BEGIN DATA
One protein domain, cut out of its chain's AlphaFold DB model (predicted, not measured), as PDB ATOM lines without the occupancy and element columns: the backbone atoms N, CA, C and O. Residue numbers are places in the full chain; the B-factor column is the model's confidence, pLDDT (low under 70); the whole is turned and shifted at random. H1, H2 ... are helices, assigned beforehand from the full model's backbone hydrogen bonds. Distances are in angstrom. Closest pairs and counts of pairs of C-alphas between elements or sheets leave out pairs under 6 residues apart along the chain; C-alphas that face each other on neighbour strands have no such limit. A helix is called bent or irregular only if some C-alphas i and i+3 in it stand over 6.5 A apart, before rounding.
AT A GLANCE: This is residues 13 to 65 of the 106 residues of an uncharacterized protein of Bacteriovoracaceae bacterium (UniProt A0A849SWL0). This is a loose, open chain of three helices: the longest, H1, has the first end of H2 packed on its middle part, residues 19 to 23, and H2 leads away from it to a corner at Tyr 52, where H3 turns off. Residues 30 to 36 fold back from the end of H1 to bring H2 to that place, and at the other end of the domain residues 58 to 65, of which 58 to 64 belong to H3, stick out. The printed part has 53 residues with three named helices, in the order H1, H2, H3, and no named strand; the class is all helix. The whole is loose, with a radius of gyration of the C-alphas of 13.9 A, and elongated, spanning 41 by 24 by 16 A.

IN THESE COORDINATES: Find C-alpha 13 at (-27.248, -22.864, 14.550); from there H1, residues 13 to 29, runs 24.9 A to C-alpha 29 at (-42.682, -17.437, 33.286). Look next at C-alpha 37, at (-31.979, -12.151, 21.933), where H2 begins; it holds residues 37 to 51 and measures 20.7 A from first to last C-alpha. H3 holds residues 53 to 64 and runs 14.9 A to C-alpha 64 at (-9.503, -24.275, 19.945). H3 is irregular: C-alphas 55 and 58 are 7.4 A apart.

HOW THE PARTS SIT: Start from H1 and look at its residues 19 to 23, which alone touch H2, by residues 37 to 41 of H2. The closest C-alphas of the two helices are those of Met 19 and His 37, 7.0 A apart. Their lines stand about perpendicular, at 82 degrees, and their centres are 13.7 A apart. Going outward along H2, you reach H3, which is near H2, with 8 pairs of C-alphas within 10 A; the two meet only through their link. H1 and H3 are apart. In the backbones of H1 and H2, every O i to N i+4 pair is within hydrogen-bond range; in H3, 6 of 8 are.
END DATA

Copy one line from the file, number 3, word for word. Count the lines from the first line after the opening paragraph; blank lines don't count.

HOW THE PARTS SIT: Start from H1 and look at its residues 19 to 23, which alone touch H2, by residues 37 to 41 of H2. The closest C-alphas of the two helices are those of Met 19 and His 37, 7.0 A apart. Their lines stand about perpendicular, at 82 degrees, and their centres are 13.7 A apart. Going outward along H2, you reach H3, which is near H2, with 8 pairs of C-alphas within 10 A; the two meet only through their link. H1 and H3 are apart. In the backbones of H1 and H2, every O i to N i+4 pair is within hydrogen-bond range; in H3, 6 of 8 are.